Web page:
August 26, 2015 Anil Saxena

The Reason They Don’t Call Marriages Mergers

There is a reason that marriages are not considered mergers. They are not the joining of two disparate groups to make a stronger bigger group, but the joining of two groups to make one cohesive unit dedicated to being great together, supporting each other and leveraging each other to be more successful.  
Yes, marriages and mergers are different.
Clearly there is a difference in combing the operations of thousands of people versus two.  But the sentiment is the same.

The reason that most mergers fail is mind-set. The approach of many mergers is to come out it from the standpoint of garnering new market share or swallowing a potential competitor or sometimes to even purchase new growth/new technology.
However, the standpoint is generally from the perspective of “how can we make our company bigger and better faster?” It’s not, “How does this merger benefit our customers, employees, and in the end, both companies.

Of course mergers are an important tool to continue the growth, viability, and infusion of innovation of some larger organizations. Often, on paper, these mergers make sense. They are the combining of two organizations that can leverage the economies of scale to drive down cost or corner particular market share.

Unfortunately, what ends up happening is people get in the way. Mergers, like any change, are messy and complex. Therefore distilling what could make a potential merger successful, in most cases, will you increase the likelihood of a long-term success and long-term return on investment.
Viewing Mergers like a Marriage

There are a few simple questions to think through before deciding whether or not the merger could actually work.
1.    Will the resulting company be beneficial to both parties? 

That is, when all is said and done, will the merged entity have benefited the two previously separate companies, the customers of the two previously separate companies, and the employees of the previously separate companies?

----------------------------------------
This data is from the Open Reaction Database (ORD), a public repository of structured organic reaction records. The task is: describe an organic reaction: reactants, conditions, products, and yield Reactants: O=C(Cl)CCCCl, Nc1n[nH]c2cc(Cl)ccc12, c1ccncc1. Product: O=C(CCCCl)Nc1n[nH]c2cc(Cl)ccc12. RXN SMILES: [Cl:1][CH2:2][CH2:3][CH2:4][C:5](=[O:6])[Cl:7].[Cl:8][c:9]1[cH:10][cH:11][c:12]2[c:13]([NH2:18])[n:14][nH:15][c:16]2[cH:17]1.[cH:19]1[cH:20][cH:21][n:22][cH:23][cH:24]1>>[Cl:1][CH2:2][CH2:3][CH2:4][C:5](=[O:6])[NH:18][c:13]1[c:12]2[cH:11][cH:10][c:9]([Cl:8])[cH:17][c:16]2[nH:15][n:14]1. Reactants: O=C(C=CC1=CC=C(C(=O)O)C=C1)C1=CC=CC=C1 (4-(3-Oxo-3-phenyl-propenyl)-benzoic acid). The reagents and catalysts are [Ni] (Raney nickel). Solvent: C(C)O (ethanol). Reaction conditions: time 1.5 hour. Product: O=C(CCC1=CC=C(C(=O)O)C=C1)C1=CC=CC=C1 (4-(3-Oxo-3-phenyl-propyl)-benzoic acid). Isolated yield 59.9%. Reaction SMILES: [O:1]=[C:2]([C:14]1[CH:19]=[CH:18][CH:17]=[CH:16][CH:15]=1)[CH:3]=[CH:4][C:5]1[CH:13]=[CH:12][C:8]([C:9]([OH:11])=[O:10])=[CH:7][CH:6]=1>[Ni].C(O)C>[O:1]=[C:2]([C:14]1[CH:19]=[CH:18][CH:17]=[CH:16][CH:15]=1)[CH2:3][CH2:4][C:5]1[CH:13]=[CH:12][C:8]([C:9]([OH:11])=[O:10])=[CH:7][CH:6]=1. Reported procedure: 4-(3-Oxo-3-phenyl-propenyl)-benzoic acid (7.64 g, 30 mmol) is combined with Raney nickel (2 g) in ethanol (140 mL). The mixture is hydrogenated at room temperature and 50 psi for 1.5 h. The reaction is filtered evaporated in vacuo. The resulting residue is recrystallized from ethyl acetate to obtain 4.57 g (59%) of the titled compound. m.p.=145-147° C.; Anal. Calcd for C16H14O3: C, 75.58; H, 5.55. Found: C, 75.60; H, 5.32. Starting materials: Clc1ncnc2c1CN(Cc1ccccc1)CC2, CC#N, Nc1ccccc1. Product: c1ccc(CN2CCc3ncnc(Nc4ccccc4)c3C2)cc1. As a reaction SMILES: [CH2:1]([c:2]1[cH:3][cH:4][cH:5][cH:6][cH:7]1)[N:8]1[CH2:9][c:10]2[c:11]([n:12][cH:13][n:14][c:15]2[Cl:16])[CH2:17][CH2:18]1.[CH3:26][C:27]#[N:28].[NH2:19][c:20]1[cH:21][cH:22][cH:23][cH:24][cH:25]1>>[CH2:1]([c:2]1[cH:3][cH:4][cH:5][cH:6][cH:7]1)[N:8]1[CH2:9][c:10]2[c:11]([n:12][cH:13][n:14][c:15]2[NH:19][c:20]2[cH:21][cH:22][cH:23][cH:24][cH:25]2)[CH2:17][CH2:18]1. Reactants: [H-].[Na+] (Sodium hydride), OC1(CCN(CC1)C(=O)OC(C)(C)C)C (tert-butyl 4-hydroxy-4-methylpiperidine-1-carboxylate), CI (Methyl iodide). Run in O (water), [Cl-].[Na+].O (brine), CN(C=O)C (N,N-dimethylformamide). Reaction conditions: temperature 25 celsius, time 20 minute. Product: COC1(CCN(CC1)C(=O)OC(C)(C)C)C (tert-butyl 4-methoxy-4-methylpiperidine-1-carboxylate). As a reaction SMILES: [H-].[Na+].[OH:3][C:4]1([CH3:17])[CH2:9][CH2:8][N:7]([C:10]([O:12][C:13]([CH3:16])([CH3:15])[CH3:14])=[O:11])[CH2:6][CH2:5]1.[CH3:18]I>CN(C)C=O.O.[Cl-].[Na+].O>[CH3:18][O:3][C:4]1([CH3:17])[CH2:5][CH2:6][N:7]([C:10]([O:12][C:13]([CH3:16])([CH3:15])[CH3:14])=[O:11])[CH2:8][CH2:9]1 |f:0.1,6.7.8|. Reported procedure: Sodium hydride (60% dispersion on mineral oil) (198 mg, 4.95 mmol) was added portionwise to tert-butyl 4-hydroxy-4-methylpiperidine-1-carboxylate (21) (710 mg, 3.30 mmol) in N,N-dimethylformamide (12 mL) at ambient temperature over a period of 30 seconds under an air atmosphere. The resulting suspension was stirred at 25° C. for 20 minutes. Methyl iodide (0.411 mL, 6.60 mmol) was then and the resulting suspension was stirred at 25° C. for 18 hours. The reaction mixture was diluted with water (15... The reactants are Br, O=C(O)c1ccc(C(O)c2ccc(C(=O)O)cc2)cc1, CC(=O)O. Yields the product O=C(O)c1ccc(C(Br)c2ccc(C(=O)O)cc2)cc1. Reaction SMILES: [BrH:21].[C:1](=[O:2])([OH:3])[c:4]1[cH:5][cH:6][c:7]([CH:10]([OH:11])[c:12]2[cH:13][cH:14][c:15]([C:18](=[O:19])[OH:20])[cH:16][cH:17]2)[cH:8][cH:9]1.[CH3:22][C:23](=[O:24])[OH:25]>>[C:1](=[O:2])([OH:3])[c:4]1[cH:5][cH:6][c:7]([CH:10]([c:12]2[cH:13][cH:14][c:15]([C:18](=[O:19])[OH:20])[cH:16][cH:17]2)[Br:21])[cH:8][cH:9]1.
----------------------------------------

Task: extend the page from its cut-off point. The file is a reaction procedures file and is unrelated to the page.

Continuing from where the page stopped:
There might not be some employees that become redundant when there is a merger, but it’s important to make sure that those employees that are seen as assets review the merger as beneficial to them. If they don’t, it could be more costly to merge them to leave the companies separate.
2.     Are the two companies’ cultures compatible?
Cultures that are diametrically opposed will likely clash and work against each other. It is likely that those cultures will never completely melt.
This constant internal battle between the two opposing cultures will undermine forward progress and often make it difficult, if not impossible, to implement new strategies or products quickly.
Therefore, it may be better to avoid a merger of two diametrically opposed cultures than to force the marriage between the square peg and the round hole.
3.     Once the merger is completed, can the two formerly separate companies work together towards mutual benefit?

Although this is hard to determine prior to the merger happening, it is vital that both parties are willing to commit to the benefit of the newly created entity.
It is a desire to do what is best for the new organization, thinking about decisions and direction based on what will make the new organization successful.
Senior leaders have to be fully committed to this and wiling to reward and reprimand individuals that exemplify either.
4.     Are both organizations willing to willing to give up something about themselves to make the new merged entity successful?

Each party or company must be willing to give up some tactic or artifact that is part of their cultural make up.  Both sides need to show their willingness to be fully behind the new organization.
If these can be addressed with some level of certainty, the merger has a higher chance of succeeding.  Undoubtedly, there will still be challenges; no merger is that simple.  But, if both organizations are willing to embrace the new organization,a merger can work.

However, if there is not a goal of common success, then the merger will go the way to AOL Time Warner.  Marriage sounds like a strange business term.  It feels like there is some commitment to it.  That is because there is.

If mergers were approached like a marriage, then maybe more of them would work.
Where do you think mergers go wrong?  What can be done to make them more successful?

Anil Saxena is the President of Cube 2.14, an organizational development consulting firm that works with clients to increase both customer and employee engagement while decreasing turnover, improving customer retention, and increasing profitability within organizations.

Saxena is a certified High Impact coach and trainer and a Joint Application Design facilitator. He is also certified by both Rush Systems and IBM as a focus group facilitator. He is an inaugural member of Northwestern University’s Learning and Organizational Change program, and he earned his bachelor’s degree in mechanical engineering from the Illinois Institute of Technology.


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